One aspect of the romance that bothered me, and I'm not sure if Buttars did this on purpose, but between the different men in her life, I wasn't sure who we were rooting for. Usually there's a little hint or foreshadowing as to who the winner will be, but halfway through the book, I really wasn't sure, and I honestly didn't care for the contenders that much. Would it be David, the guy who left her not once but twice without a word back home, but understood her life on the farm and who she was? Or would it be Mick, this new slick Californian, with the big house and fancy car, that cared about spending time with his nephew and seems irritated at the references of him as a playboy? At this point, Jared was my favorite, the boy who didn't even seem like a contender but made an impression back in the beginning with beating Jenny in the top prizes for showing cows, but was the first one to show compassion when her father was hurt. I'm not sure if I liked the surprise or if I didn't like the fact that I didn't know who we were rooting for. And by this point, the farm was long gone and it was all about the boys, which left me a little disappointed as well, except that I was still riveted. Would she stick up for herself and her life? Would she show her country colors proud in the face of these rich little brats who probably never had to work a day in their life? I just didn't know. I loved that for a 16-yr-old, Jenny knew herself very well, and knew what she wanted out of life. It was one of the main things that made me fall in love with her.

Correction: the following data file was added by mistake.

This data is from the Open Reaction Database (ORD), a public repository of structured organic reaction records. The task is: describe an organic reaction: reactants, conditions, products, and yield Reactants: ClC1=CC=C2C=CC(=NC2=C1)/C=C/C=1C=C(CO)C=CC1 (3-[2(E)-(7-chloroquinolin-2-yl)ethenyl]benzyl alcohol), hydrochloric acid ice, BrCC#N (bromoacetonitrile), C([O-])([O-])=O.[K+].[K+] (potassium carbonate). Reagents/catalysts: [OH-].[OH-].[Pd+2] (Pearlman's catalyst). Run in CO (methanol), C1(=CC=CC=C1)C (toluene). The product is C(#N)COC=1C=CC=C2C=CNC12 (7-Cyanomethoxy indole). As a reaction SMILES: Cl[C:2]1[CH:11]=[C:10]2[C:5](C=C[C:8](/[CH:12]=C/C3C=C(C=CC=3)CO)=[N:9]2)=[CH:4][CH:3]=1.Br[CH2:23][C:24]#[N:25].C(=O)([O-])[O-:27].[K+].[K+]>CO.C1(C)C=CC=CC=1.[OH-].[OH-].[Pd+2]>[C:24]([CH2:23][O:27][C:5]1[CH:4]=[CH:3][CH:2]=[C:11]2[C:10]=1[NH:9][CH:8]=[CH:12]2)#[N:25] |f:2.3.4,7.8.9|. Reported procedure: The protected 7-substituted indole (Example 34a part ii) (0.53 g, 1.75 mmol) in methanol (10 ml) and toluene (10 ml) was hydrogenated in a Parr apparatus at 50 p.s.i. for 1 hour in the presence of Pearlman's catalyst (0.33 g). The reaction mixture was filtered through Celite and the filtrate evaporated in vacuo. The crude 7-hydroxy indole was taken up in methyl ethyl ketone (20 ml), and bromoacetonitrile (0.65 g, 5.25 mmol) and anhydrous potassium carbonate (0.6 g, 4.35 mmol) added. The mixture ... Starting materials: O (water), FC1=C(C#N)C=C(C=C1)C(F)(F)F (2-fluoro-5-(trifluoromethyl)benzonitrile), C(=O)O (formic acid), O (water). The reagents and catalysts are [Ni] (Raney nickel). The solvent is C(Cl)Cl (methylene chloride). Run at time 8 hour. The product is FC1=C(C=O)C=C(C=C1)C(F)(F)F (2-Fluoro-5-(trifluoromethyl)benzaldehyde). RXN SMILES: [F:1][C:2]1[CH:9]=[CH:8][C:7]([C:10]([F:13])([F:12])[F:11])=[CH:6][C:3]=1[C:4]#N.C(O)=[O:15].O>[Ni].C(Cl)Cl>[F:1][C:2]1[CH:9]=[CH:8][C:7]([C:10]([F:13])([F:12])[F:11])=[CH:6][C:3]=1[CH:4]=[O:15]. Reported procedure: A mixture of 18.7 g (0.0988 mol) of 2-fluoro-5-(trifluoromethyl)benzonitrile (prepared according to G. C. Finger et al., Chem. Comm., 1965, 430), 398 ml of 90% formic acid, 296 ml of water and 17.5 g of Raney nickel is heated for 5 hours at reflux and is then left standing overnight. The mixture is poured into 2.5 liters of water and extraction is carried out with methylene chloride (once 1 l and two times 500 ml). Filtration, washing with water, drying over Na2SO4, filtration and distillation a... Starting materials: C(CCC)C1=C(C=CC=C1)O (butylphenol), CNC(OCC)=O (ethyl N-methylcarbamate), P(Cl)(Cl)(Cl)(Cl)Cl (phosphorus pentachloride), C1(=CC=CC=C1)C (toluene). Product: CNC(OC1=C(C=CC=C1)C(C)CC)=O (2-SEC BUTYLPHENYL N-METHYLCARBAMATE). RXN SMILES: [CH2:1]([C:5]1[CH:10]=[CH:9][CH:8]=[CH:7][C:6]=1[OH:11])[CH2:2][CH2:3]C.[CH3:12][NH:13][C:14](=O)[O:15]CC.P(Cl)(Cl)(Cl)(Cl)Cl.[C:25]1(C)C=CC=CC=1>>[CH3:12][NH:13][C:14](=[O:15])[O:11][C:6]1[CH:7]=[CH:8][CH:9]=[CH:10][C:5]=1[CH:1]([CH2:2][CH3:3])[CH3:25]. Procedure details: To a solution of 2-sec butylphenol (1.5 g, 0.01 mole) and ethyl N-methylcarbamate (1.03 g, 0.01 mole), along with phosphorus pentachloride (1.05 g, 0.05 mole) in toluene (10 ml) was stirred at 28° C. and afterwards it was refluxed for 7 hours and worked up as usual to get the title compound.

In the end, we come to an even better, if not typical ending, a lack of choice. A risky move on Buttars part, but very satisfying in my opinion. We finally realize the reasons behind David's distance and can understand him a bit better, if not like him. But then Buttars leaves the book open a bit and I think this was an elegant way of showing that every girl teenager doesn't have to be "boy crazy". And instead use intelligence and logic to understand that she's still young, and has her whole life ahead of her. I loved this idea and it made the whole book light and refreshing for me, a real change of pace from the usual romance. Overall, I don't read romance as much as I used to, but I did read it a lot at one time, so I know what's out there. I think this book has a unique style all it's own, I just wish it hadn't strayed so far from the farm where it started. I would love to read another Buttars where the entire book is set on the farm, it would do my heart some good.